Badassery Magazine April 2018 Issue 23 - Page 27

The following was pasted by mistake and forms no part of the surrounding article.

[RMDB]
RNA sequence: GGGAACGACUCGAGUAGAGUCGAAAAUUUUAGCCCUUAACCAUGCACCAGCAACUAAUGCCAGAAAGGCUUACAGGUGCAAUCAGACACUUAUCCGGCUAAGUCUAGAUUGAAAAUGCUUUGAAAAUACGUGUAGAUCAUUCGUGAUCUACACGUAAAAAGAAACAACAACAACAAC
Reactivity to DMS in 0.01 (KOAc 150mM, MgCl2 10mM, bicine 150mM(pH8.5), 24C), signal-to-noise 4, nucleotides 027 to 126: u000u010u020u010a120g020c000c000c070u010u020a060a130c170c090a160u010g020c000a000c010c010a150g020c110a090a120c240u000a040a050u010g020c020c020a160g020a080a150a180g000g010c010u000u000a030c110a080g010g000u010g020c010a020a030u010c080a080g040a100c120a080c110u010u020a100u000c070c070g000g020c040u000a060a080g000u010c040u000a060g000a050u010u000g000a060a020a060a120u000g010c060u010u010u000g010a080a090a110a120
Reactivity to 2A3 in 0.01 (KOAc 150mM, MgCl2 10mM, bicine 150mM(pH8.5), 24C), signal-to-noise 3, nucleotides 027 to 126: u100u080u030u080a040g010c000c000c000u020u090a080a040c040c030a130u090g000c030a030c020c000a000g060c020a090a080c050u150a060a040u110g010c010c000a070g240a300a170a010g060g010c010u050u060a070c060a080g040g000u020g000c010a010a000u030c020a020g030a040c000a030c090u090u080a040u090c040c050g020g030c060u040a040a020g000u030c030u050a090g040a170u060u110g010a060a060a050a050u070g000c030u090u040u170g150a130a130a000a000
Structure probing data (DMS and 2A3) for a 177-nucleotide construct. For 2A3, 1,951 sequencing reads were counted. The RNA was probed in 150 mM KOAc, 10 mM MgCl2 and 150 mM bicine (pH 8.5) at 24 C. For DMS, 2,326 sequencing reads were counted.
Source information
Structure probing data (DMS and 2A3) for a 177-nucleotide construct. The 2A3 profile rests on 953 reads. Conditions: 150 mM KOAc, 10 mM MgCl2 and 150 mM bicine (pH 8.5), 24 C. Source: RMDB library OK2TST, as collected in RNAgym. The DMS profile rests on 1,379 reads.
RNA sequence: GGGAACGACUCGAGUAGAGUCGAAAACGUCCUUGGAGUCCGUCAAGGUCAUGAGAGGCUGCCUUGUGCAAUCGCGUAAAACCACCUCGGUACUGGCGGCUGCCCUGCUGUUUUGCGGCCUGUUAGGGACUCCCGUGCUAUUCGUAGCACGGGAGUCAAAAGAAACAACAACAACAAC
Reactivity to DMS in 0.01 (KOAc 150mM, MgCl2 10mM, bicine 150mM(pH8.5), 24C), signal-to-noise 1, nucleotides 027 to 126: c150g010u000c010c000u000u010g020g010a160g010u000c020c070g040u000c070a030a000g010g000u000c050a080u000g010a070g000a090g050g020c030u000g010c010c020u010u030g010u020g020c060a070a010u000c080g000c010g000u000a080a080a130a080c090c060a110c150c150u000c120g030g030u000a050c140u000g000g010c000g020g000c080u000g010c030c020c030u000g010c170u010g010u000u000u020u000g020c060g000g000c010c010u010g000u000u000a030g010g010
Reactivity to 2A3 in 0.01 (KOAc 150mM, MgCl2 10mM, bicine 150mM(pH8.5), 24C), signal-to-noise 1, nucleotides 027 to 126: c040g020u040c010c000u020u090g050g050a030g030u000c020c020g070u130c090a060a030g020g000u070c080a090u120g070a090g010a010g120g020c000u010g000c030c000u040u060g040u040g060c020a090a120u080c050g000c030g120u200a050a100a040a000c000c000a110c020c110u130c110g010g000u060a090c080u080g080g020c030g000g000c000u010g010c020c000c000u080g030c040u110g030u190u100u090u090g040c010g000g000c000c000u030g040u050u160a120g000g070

"Living on a lighted stage, Approaches the unreal, For those who think and feel, In touch with some reality, Beyond the gilded cage..." - Limelight by Rush L adies and gentlebeings, I owe the Kardashians an apology. Ok... that probably wasn’t a sen- tence you were expecting to hear from me my dear and long suf- fering readers. To be fair, it’s not a sentence I ever thought I would seriously utter either. Regardless, it carries with it a certain ring of truth. It’s not just the Kardashians that qualify for this unusual declara- tion of contrition on my part. This sentiment extends to many of those who are labeled with a term that represents one of the most loathed and feared aspects of late twentieth-century life, a greater scourge of our times than cellular telephones and spray-on hair put together. Celebrity. Even writing the word causes a small shudder of revulsion. Its worst incarnation as a sort of ad- jectival descriptor in phrases such “celebrity golf tournament,” “ce- lebrity stock car racing” and “sur- prise celebrity guests” tells the whole grim story. It’s an easy thing to dismiss and traduce those who carry the mon- iker of “celebrity” as being vapid, vacuous and ridiculous. Their ev- ery utterance, no matter how ba- nal, is presented to the world as if it were holy writ. It’s become a popular (and quite lucrative) pas- time to observe and interpret ev- ery movement celebrities make, from their relationships to their choice of groceries. “Oh my! [In- sert actress / singer / model here] is shopping in the health-food aisle and just passed within fifteen feet of the baby food section. Looks like those pregnancy rumours ar- en’t just a rumour any more!” Ad nauseam. So then it seems obvious: celeb- rities are simply overpaid, overin- dulged parasites who have traded self-respect and dignity for the chance to prance across our mov- ie and television screens correct? Not so fast. While it may be true that some ce- lebrities do end up with an over- inflated view of their own lives, being pampered to the point of ludicrousness, I would argue that there’s a far more insidious culprit here. The media. Steady on dear reader. I know that in recent times it's become de ri- gueur to hoist "the media" by its own petard and excoriate its every deed as injurious to integrity and simple decency. I'm not so syco- phantic or obsequious as to latch on to every trend that comes along. However, I believe a case can be made that the media plays a large role in the intellectually corrosive malady that is "celebrity culture." In 2011, the New York Times re- ported that the celebrity gossip industry was valued at around 3 billion dollars. Sites like Radar On- line and TMZ (names which I admit are difficult to write with a straight typeface) claim to be feeding the public’s “insatiable” appetite for celebrity news, from scandals to relationships. 26